In Net Neutrality, Tech Trends

This April, the current administration signed legislation that basically prevents some very notable Obama era Internet privacy regulations from going into effect. These regulations would have required Internet service providers (ISPs) to ask for your permission before selling your sensitive personal data with advertisers. While it doesn’t change how things are currently handled, it also keeps the door open for various other problems, or depending on your view, possibilities, to exist.

ISPs like Comcast, Sprint, Verizon, and AT&T have been arguing that it is unfair that they should not be able to profit from leveraging their customers’ personal information just as web-based companies like Google and Facebook have been doing for many years. However, those who support privacy regulations cite the important distinction between ISPs and websites: ISPs see everything you are doing, while web-based companies only see what happens on their website and other websites to which they have been given access. This is why ISPs have been regulated by the Federal Communication Commission (FCC), and web-based companies have fallen under the Federal Trade Commission’s jurisdiction.  

So How Does This Affect Your Online Privacy?

Bottom line: it doesn’t in its current state. Since these privacy protections had not yet been enacted, we have no evidence of what they actually would have done. However, they were lauded by online privacy advocates as important safeguards against abuse. Where and how these privacy protections could have made a difference is in the very personal nature of ad targeting. If you’ve ever visited the website of an online retailer and then had an ad for that company appear in your Facebook feed, you’ve experience the power of having your personal data sold. Now imagine this going a step further, where ISPs use their current access capabilities in a similar way as websites have. Using Verizon as an example, let’s say you sent a very personal text to a family member, discussing financial or health issues. They could access these texts and your personal information, sell it to advertisers, and later you might receive an advertisement, whether via text or email, for a product or service addressing that personal need. This is the level of data that ISPs already have access to, and without privacy regulations, would have the ability to sell to advertisers.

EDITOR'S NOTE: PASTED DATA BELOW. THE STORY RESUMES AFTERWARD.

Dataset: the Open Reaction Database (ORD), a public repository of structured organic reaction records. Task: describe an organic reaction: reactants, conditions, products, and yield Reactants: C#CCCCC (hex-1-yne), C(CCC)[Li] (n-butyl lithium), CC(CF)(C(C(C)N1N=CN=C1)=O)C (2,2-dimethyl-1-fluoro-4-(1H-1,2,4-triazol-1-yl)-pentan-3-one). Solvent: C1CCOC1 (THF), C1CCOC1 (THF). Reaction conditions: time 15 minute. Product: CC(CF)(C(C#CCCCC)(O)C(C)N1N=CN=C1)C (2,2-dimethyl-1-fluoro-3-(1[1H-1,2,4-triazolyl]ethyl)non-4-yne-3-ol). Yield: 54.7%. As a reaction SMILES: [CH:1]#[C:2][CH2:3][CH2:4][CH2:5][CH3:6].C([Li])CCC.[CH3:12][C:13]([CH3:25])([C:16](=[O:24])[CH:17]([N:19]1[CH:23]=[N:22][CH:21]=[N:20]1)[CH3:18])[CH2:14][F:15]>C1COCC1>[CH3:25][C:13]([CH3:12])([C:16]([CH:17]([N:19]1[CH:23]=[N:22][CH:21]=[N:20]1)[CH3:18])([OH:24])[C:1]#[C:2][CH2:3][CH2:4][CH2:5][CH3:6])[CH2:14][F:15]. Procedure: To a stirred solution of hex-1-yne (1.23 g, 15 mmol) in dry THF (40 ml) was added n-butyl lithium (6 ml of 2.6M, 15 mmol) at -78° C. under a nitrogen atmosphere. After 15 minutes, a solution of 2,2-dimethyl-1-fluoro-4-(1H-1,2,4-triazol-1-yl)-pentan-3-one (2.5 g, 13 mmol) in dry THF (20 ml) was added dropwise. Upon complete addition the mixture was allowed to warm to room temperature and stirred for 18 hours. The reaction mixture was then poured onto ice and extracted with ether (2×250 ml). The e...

How Does This Affect Your Business?

If you advertise online or work with an online marketing company, your ads may find their way to their target audiences with even greater accuracy. This doesn’t sound that bad, does it? However, it could backfire if potential customers are against this kind of invasive ad targeting. If this is something that worries you, a good online advertising firm should be able to set your ads to run on more limited networks, hopefully cutting down on any invasiveness, at least for now.

How Can You Protect Your Personal Data?

Truthfully, there are not a lot of options. While there are some networks or encryption devices that can offer a little extra security, they are not infallible and may actually open the door for other issues. In the end, the best thing you can do is be educated. Read those long, stupor-inducing privacy policies and look for opt out checkboxes wherever you can find them. It is also important to read up on Internet privacy regulations and keep abreast of upcoming changes. Have an educated stance on the issue, whatever that stance is, and be wary of protest on either side of the issue.

Technology now moves faster than any government policy, so this is a topic that we will deal with for years to come, and it will not get easier anytime soon.

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